The UK government will invest up to £100 million to procure thousands of high-powered AI chips. The procurement is part of Prime Minister Rishi Sunak's ambition to establish the UK as a global leader in AI technology and innovation.
Government representatives are reportedly in talks with leading chipmakers NVIDIA, AMD, and Intel to procure equipment to establish a national "AI Research Resource." This is seen as an integral component of Sunak's vision for the UK to ascend to a dominant position on the global AI stage.
While negotiations continue with various chip manufacturers, NVIDIA's dominance in producing AI-optimized chips make them the preferred choice. Their chips are currently used for training and running complex AI systems like large language models such as ChatGPT. The UK Research and Innovation agency is currently leading discussions on the acquisition of nearly 5,000 graphics processing units (GPUs) from NVIDIA.
For context, the most recent iteration of ChatGPT required training utilizing an astounding 25,000 NVIDIA GPUs. While the UK has exhibited aspirations of becoming an AI juggernaut, the reality reveals a significant lag behind counterparts in the US and Asia, especially concerning the requisite computing resources essential for the development and deployment of intricate AI models.
Earlier this year, a governmental review criticized the lack of dedicated AI compute resources, with fewer than 1,000 high-end GPUs available to researchers. It recommended making at least 3,000 top-tier GPUs accessible as soon as possible.
The new chips will provide the backbone for the national AI Research Resource to be launched in the UK next summer. It will support UK researchers and companies in innovating AI applications and maintaining international competitiveness.
This hardware investment aligns with the UK's national AI strategy outlined by PM Sunak. He aims to position the UK as a global hub for AI standards development and oversight. As part of his government’s drive, the UK is set to host the first "global" summit on artificial intelligence later this year. Stakeholders hope that this summit will pave the way for constructive collaborations between global governments and leading AI corporations, fostering the harmonious development of this transformative technology.
However, a major question looms as to whether or not China should be invited. Including Beijing risks upsetting allies and potentially limiting open information sharing at the event. But excluding the world's second largest AI power would significantly undermine the summit's international credibility. This comes amid escalating geopolitical tensions, as governments recognize AI technology will be key to future economic strength and national security.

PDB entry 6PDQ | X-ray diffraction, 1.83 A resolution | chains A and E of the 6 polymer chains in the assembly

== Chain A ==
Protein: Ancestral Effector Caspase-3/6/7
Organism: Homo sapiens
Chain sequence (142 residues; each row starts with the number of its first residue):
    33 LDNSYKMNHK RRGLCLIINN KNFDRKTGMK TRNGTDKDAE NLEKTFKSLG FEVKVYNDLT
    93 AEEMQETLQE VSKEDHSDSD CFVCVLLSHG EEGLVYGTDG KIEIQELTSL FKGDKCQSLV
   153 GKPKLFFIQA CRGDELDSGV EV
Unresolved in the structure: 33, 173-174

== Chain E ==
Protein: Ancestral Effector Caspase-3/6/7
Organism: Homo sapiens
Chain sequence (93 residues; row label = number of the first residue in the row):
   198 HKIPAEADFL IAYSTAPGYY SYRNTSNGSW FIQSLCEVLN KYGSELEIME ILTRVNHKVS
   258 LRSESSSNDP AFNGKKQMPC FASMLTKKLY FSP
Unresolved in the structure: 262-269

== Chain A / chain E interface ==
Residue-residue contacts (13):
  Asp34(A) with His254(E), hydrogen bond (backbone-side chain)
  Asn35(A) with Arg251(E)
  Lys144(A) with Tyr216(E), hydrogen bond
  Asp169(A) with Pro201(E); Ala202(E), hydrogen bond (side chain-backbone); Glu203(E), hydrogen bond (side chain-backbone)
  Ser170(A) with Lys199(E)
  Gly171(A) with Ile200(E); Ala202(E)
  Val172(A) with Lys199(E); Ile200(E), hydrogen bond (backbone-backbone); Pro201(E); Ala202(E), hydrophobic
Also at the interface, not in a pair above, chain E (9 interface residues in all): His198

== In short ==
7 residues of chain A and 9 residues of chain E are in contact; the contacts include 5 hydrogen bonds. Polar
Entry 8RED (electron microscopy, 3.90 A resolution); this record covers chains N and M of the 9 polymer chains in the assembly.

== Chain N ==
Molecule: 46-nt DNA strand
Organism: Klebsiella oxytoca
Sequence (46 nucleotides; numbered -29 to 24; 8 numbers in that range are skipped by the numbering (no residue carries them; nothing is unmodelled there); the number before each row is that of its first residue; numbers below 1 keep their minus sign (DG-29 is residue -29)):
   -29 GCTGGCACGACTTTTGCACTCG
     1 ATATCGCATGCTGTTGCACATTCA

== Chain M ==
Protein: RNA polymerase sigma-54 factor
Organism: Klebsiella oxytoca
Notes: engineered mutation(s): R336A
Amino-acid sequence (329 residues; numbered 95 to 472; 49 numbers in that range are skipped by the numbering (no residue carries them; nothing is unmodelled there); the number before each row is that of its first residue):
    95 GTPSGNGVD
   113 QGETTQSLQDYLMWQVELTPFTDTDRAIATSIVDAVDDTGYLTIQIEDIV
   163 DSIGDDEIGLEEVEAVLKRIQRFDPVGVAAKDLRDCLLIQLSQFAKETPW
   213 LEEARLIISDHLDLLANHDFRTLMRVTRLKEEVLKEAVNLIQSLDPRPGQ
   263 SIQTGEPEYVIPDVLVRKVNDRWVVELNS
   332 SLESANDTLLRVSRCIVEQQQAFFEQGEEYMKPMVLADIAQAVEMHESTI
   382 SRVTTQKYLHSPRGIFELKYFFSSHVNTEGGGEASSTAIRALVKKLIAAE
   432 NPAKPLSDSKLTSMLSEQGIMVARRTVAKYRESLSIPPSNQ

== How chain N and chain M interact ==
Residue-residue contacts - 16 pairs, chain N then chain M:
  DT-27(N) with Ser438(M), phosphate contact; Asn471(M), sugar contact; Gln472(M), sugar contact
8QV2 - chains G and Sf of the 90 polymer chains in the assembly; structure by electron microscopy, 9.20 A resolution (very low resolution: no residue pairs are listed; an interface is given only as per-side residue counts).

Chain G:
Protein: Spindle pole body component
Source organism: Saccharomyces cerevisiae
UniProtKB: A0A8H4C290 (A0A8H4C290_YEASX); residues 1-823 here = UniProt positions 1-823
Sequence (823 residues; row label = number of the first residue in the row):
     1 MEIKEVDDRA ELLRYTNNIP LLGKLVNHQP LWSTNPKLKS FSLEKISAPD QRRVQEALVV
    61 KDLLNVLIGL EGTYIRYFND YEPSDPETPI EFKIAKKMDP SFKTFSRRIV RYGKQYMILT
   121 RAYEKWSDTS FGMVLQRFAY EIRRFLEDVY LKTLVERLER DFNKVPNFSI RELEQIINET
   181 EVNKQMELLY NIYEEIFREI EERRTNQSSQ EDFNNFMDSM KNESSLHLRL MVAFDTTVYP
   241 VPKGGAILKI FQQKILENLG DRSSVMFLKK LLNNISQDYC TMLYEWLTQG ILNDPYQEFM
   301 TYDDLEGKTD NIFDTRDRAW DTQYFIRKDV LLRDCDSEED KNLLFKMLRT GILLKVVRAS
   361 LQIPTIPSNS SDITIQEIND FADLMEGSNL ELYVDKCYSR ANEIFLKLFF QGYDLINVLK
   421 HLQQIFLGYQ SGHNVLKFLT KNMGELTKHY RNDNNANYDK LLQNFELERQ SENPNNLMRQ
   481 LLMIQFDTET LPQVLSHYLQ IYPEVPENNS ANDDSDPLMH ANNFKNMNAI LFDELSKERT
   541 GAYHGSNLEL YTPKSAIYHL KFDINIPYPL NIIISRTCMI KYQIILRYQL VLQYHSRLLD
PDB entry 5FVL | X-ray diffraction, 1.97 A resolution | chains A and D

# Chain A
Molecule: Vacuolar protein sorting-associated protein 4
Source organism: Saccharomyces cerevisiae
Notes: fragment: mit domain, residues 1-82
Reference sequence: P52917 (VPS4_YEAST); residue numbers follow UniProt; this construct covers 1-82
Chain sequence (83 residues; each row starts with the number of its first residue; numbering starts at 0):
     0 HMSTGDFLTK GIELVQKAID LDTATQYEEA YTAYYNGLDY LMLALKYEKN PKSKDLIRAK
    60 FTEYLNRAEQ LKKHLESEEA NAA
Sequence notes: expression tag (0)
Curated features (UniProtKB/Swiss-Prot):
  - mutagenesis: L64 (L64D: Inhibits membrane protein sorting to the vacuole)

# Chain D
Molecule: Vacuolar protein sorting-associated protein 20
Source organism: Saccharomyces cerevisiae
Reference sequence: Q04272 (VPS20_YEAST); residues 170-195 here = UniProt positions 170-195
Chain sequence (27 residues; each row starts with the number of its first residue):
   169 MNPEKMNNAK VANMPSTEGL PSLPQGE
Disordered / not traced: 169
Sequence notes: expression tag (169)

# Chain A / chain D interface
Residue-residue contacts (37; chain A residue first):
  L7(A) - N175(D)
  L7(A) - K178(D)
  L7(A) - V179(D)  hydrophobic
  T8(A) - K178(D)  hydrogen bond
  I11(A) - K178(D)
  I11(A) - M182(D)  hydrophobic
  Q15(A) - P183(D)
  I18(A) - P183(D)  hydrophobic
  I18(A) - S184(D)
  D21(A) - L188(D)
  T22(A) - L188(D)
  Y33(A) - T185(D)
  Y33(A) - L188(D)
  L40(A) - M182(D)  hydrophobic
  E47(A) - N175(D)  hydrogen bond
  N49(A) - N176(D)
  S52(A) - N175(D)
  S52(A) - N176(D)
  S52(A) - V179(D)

Earlier this month, the Biden administration banned U.S. investments in three sensitive Chinese technology sectors: semiconductors and microelectronics, quantum information technologies and certain AI systems. This follows China's declaration in May that chips from US manufacturer, Micron technology posed national security risks and banned their use in critical infrastructure projects.
In the backdrop, other nations and global tech giants are fervently trying to secure these invaluable chips. Last week, reports emerged that Saudi Arabia had procured at least 3,000 NVIDIA H100 processors, each valued at $40,000. The UAE has also secured access to thousands of NVIDIA chips and has already developed its own open-source large language model, known as Falcon. Furthermore, companies like Microsoft, Amazon, and Google are also vying for a substantial share of these sought-after chips.
With the UK aiming to be an AI superpower, experts say much larger investments will be needed to seriously compete in the global microchip industry that is foundational for advanced AI systems.
The UK's current investment plans lag significantly behind other major powers in the AI chip race. In May, Sunak's government announced plans to invest £1 billion over 10 years in semiconductor research, design and production. But this pales in comparison to efforts by the US and EU. In 2022, the US passed the CHIPS and Science Act which included $52 billion to boost domestic chip production, and just last month, the EU enacted their €43 Billion Chips Act.
The UK's relatively modest investments in AI chips thus far suggest it faces an uphill battle to truly compete in the high-stakes global AI race. The current £100 million procurement for the new national AI Research Resource is unlikely to be sufficient without further multibillion-pound funding commitments.